2 Steps to Winning Cash Register Activists Who Are Impacting Business Growth
Cash register activism

Winning over cash register activists is crucial to business growth today.  How do you do it?

Businesses now walk a marketing tightrope in an America divided over values. The sales challenge is how to win customers who are increasingly demanding both value and alignment with their values.

Growth  in Cash Register Activism

Here’s the good news if your business is trying to stay out of America’s culture war! Seventy-five percent of consumers still buy based on price and/or convenience. But what has changed is that 25% of consumers are making procurement decisions based on how a business aligns with their values. The sales threat is not just losing these customers; cash register activists are influencers who are increasingly impacting how the other 75% make purchases.

Three Types of Cash Register Consumer Activist

The Shelton Group, a marketing communications agency focused on sustainability and corporate social responsibility, just released research identifying the following three types of cash register activists who have made their values core to what they buy and who they buy from:

  • Choosers:

This group makes purchases based on a company’s social or environmental record.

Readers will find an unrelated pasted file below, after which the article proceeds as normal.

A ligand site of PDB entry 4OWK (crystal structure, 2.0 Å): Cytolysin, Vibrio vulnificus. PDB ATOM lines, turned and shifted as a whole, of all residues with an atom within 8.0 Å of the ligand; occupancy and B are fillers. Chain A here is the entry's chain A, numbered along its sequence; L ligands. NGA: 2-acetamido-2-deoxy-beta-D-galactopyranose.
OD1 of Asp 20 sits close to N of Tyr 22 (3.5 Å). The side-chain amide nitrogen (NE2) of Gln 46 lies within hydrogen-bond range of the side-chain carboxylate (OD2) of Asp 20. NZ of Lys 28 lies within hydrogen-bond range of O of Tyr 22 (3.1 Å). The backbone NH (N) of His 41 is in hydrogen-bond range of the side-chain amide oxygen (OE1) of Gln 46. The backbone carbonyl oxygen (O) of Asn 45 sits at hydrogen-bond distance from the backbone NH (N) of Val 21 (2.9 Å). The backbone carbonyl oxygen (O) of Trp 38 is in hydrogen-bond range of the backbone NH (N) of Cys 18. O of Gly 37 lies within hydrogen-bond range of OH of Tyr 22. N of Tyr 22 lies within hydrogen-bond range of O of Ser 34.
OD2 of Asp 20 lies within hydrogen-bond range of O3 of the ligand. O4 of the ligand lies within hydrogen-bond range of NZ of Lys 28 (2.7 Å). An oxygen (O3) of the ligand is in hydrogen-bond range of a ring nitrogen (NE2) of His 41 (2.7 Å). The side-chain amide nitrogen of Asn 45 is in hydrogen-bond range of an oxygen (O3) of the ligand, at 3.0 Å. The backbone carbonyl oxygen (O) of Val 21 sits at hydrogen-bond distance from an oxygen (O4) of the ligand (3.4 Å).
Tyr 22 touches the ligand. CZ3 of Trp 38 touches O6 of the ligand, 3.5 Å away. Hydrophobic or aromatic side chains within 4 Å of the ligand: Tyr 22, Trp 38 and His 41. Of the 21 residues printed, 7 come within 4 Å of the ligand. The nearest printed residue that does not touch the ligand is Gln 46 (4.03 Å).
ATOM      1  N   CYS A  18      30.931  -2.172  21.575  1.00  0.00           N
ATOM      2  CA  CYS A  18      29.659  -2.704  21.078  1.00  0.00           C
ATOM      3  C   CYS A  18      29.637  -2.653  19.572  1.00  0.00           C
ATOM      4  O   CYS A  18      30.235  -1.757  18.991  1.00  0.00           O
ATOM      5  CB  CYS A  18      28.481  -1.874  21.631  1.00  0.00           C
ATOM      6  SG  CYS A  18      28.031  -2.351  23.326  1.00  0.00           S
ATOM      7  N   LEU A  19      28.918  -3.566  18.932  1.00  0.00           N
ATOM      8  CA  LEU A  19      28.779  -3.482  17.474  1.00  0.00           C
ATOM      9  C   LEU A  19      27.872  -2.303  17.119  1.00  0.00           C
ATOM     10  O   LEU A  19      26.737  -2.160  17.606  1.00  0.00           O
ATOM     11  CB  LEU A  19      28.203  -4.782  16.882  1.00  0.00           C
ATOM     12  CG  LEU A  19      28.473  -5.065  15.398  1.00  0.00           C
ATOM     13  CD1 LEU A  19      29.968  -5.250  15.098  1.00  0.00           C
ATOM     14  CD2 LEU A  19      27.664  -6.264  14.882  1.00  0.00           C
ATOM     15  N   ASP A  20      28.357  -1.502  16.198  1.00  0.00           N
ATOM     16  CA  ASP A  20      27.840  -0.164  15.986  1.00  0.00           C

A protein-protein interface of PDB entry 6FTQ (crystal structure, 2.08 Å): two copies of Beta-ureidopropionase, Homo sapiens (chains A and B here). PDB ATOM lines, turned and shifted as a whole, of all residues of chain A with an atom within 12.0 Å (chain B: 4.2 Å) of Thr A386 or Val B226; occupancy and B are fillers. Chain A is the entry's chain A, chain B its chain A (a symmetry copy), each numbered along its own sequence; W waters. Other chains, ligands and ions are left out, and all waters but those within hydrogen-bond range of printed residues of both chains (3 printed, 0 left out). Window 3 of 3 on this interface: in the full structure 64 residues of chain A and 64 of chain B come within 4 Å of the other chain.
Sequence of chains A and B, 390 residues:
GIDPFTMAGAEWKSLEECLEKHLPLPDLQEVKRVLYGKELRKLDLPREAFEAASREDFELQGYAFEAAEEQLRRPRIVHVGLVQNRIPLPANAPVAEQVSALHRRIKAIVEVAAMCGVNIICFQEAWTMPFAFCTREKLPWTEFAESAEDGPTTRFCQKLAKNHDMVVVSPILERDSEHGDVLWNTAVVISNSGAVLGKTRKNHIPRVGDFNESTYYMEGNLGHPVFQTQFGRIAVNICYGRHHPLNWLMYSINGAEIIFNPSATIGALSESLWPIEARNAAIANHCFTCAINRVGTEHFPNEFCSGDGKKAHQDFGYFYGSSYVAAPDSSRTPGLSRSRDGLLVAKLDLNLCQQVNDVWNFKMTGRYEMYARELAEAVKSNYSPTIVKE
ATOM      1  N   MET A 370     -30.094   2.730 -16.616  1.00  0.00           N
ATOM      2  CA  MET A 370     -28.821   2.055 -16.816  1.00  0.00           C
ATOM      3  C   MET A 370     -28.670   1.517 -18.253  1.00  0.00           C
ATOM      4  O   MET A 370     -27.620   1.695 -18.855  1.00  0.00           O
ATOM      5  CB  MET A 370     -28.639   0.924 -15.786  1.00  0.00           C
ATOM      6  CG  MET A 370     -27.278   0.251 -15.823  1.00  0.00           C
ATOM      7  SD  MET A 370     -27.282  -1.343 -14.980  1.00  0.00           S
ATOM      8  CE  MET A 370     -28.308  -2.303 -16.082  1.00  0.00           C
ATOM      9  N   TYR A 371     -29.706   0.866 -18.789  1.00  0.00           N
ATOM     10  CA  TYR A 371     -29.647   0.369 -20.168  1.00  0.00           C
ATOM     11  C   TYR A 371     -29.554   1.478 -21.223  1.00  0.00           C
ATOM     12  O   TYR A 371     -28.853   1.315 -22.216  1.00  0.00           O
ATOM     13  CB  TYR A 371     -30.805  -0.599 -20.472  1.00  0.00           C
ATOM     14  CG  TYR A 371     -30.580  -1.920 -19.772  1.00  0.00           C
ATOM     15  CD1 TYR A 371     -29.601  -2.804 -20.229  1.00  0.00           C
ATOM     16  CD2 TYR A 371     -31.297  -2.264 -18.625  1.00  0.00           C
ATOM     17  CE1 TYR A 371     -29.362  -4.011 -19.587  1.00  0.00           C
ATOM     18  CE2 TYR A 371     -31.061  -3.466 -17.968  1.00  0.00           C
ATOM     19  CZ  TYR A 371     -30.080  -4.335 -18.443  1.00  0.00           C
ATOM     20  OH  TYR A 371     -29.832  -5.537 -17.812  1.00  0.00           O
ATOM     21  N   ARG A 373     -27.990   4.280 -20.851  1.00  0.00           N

• Stoppers:

They have stopped buying something because of a company’s social or environmental record.

  • Changelings:

These shoppers are both buying based on values and have stopped buying something because a company is not aligned with their values.

Choosers

These are millennials who are now America’s largest demographic in terms of customers and work associates. Sixty percent of Choosers are buying from companies because they have decided they trust them based on their environmental and/or social responsibility performance.

Choosers trust because they do their homework on who to buy from. Chooser are educated and invest research time in figuring out what companies are walking their talk on corporate and environmental responsibility.

Uniquely, Choosers trust big companies more than small companies. One reason could be that big companies are using their larger social media presence to pitch their values and values performance. There is also the realty that these large companies are more likely to have affiliations with the NGOs that millennials follow on social media.

Some better news for all businesses seeking to win this cohort is that they are very people focused. They view companies as “good” based on their donations toward community causes and how they treat work associates. How you treat your work associates and your community contributions, therefore, are the small business path to winning Choosers.

Stoppers

These are boomers. They are downsizing their lives. They are shaping their downsized procurements by no longer buying from companies that fail to align with their values.

No shock to millennials or GenZers, this cohort underweights a company’s sustainability commitment when deciding what to buy. Alternatively, they overweight a company’s commitment to its work associates, social causes, and social issues. But critically important for this cohort, they are much less trusting of all companies. They have to be sold on a business being trustworthy. TV and Facebook are the most effective messaging paths to Choosers.